1. Do nothing.
2. Stay and fight.
These are the choices being talked out by a group of women in Miriam Toews’s understated, insistent new novel, Women Talking. As is common in her stories, the protagonists live in a Mennonite community (as her own parents once did). In this one, their predicament is based on a true story: In the early 2000s, hundreds of Bolivian Mennonite women woke up, morning after morning, with injuries and hazy memories of sexual assault.
After years of being accused of either lying or receiving a deserved punishment from God, the real-life women discovered they had, in fact, been repeatedly poisoned and assaulted by men in their community, sometimes their own relatives. This is where Women Talking begins: Now knowing the truth, the women in her fictional Molotschna colony must decide what to do, and draw up that three-point list to start.
Toews’s talents have never been showy. They lie in creating tiny, believable moments that make precise incisions in the centre of the human heart. This new book continues in that vein: It’s quiet, consisting mainly of dialogue among women who have known each other their entire lives, the lack of quotation marks around their sentences reinforcing that their spoken thoughts are the main story, not accessories. The setting is small, even suffocating, the only home the women have ever been allowed to imagine. There is, though, an underlying urgency – with the men in the colony having gone into town to bail out their accused brothers, the females have a small window in which to converse without surveillance.
Within this carefully constructed frame, their discussions touch on predicaments of significance to all womankind, especially those “living in patriarchal, authoritarian communities all over the globe,” to whom the book is dedicated. As I write this, Canada is embroiled in a diplomatic fracas with Saudi Arabia over its treatment of women’s rights activists, and it’s easy to imagine the louder members of Molotschna being considered trouble in that country, too: perhaps the goofy Ona Friesen, who jokes easily despite being pregnant from a recent rape, or her fierce sister Salome, who chased the men that attacked her three-year-old daughter with a scythe. Undoubtedly, devout women of various faiths in places such as Saudi, Poland or Bountiful, B.C., have had conversations such as these, with more questions than answers.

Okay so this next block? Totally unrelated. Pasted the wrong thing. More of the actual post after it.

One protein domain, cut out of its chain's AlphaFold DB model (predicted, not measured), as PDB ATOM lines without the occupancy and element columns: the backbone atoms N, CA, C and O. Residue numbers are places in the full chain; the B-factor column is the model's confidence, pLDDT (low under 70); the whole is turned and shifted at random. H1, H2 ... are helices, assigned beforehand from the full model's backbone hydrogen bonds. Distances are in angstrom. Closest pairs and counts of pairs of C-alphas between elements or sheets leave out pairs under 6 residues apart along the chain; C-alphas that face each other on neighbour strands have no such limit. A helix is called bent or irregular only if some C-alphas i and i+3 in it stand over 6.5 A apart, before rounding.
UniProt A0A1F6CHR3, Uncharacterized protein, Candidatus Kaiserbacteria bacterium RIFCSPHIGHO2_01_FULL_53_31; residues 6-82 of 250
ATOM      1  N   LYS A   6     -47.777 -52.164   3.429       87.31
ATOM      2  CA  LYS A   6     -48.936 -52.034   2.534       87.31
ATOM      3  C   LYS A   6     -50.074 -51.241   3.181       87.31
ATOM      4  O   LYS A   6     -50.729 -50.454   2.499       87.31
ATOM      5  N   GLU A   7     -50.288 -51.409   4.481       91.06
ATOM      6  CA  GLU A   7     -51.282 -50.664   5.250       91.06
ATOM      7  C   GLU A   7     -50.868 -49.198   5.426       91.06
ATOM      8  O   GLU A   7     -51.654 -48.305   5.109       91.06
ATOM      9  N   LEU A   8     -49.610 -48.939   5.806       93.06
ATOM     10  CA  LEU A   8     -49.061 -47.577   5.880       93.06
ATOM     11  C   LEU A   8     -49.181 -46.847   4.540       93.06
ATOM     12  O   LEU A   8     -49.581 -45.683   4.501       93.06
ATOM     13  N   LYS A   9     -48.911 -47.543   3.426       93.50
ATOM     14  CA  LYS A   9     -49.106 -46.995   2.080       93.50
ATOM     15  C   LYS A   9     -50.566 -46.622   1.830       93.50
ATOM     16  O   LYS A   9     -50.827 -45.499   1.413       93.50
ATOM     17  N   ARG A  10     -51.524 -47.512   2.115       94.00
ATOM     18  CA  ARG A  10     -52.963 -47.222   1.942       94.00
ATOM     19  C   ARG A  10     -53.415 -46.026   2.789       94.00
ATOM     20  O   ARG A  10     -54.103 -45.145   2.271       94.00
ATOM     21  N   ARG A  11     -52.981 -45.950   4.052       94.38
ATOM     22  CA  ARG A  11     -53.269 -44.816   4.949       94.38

Many of the questions are concerned with a nagging love for the men that have betrayed them, as well as trying to pin down the spread of the infectious male disease. Has it ruined their boy children, asleep in farmhouses as they talk? If they leave, would they leave these boys behind? Pertinent to the issue of blanket male culpability is the narrator, August Epp, a man who has recently returned to Molotschna from exile, and whose back story is the book’s one great reveal. The idea that patriarchy and its many hypocrisies hurts men as much as women is often resisted, but Toews lays out that truth inside the community she’s invented.
One recurring argument against leaving is the women’s belief that forgiving their attackers is required for their entrance into heaven. But there’s doubt as to whether this is true, since the women aren’t allowed to read and so only know the rules of their religion through their men, now proven to be hurtful liars. Beyond that, asks Ona, is forgiveness that is coerced true forgiveness?
“Can’t there be a category of forgiveness that is up to God alone, a category that includes the perpetration of violence upon one’s children, and act so impossible for a parent to forgive that God, in his wisdom, would take exclusively upon Himself the responsibility for such forgiveness?
Do you mean that God would allow the parent of the violated child to harbour just a tiny bit of hatred inside her heart? asks Salome. Just in order to survive?
A tiny bit of hate? asks Mejal. That’s ridiculous. And from tiny seeds of hate bigger –
It’s not ridiculous, says Salome. A very small amount of hate is a necessary ingredient to life."
As dawn approaches, the women’s opinions continue to differ, often based on age, ability and piety. As with all womankind, variation is as common as similarity. Freedom is an exotic idea and perhaps more fearsome than the devils they know, who will be back from town at any minute.